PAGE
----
Touted by National as offering a durable and expeditious solution to Labour’s Foreshore and Seabed Act, Chris Finlayson’s Marine and Coastal Area (Takutai Moana) Act 2011 (MACA) has unleashed hundreds of competing claims that will tie the courts up for decades, costing the country tens, if not hundreds of millions of dollars in claimant funding, policy advice and legal fees.
Approximately 380 claims were lodged for “negotiation” with the Attorney General, while 170 further were lodged in the High Court before 3rd April 2017, the Act’s six year claim deadline.
Despite overwhelming opposition, National overturned Labour’s Foreshore and Seabed Act which had reaffirmed public ownership of the foreshore and seabed. Shambles: map shows competing tribal claims lodged with the Crown for negotiated agreements over the Auckland region, but does not display claims over the area lodged with the High Court.
National’s MACA allows tribal groups to lodge claims for “recognition”[i] of Customary Marine Title (a territorial based title over the foreshore and seabed) and Protected Customary Rights (rights to pursue traditional activities, such as collection of hangi stones) within the tribal Customary Marine Area. The Act also allows for the recognition of “mana tuku iho” or “inherited ancestral rights” over the Customary Marine Area.
Customary Marine Title can be a valuable commercial asset: allowing tribes to extract non-nationalised minerals[ii], sand, gravel etc from the foreshore and seabed for commercial gain as well as conferring Permission Rights” on the holder, effectively the ability to block third parties from conducting (competing) commercial activities within the tribal Marine Area.
Protected Customary Rights protect a traditional activity (collecting of driftwood, hangi stones, medicinal water) against the granting of consents that interfere with that activity, with the potential of stymying downstream economic development of the coastal and marine area.
National further fuelled this green-field extension of the Treaty Settlement industry with an offer from the taxpayer to pay claimant costs (depending on complexity) of between $162,000 and $412,000 per claim. While the Government has set aside $8.5 million towards Claimant costs for the 2017/18 fiscal year, the overall cost to taxpayers of funding the over 500 claims could lie between $60 and $200 million[iii].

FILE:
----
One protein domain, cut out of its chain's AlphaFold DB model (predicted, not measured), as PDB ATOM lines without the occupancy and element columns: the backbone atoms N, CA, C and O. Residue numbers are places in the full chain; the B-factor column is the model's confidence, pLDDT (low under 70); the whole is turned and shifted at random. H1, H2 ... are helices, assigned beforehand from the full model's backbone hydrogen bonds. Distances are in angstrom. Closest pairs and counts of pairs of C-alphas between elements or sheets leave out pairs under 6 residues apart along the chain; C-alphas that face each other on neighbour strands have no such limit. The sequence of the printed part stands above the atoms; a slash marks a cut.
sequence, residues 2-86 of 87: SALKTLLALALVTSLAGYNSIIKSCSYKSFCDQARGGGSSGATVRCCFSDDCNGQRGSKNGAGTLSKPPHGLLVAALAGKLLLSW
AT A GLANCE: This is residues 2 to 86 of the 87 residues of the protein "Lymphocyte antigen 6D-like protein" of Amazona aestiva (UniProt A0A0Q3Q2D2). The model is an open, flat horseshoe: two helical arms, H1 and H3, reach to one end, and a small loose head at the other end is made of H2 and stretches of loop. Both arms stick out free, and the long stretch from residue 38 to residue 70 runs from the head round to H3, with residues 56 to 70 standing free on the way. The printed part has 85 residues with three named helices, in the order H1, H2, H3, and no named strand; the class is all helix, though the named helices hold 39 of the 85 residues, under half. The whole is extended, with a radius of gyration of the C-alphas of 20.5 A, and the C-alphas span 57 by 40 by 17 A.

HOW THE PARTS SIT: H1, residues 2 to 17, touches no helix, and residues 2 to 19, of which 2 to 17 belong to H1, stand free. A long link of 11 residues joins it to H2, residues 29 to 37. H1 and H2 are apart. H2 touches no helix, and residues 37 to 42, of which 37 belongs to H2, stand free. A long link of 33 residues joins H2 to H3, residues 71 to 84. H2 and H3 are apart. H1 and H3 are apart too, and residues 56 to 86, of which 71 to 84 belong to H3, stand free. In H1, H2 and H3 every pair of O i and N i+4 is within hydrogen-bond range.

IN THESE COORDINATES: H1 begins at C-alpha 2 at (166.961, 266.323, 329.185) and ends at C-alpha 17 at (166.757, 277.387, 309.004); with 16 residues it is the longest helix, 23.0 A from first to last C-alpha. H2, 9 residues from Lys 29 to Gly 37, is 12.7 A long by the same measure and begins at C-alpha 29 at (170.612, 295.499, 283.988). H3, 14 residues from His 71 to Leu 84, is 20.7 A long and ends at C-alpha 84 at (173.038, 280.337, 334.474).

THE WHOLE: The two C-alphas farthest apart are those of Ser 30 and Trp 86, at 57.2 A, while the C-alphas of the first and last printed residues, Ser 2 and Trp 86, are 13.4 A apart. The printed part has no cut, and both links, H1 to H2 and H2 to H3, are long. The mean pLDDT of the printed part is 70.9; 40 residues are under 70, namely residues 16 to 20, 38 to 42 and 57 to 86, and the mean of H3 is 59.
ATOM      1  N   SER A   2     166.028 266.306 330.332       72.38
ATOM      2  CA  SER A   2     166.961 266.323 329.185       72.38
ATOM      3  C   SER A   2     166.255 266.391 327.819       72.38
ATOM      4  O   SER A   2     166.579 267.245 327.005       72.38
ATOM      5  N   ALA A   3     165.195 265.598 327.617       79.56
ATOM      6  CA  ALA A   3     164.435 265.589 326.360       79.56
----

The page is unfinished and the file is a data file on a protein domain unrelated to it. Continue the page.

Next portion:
In addition, taxpayers face ongoing Ministry of Justice costs for policy advice, negotiation and public representation over MACA claims, being an undisclosed portion of the $30 million set aside for 2017/18 for MACA and Treaty claims.
As the traditional Treaty Settlement industry winds down, Treaty Lawyers have a fresh new revenue stream with 170 cases lodged with the High Court, with the inevitable appeals and Waitangi Tribunal hearings. Many negotiated agreements will also end up in Court: in an inauspicious beginning the first negotiated Agreement out of the blocks[iv] concedes the tribe’s right to pursue the entirety of its unrecognised claim[v] through the Courts. As a result, the tribe in question, Ngati Pahauwera which was granted Protected Customary Rights to gather hangi stones over 20 kilometres offshore, is proceeding with two cases lodged in the High Court.
So don’t expect, as Mr Finlayson has suggested, the possibility of an “expeditious[vi]” let alone durable solution to this monumental folly. Mr Finlayson’s conceit and arrogance, coupled with National’s desire to secure the Maori Party in coalition, have resulted in a costly shambles that will haunt the country for decades.
[iii] Costs of the first tribal group to sign an Agreement with Crown, the Ngati Pahauwera Development Trust”, not an obviously complex case, are likely to be $340,000, refer Charities Commission records of the Trust’s financial statements for the years ended 31 March 2013 to 31 March 2015. https://www.register.charities.govt.nz Records are not yet available for year ended 31 March 2016.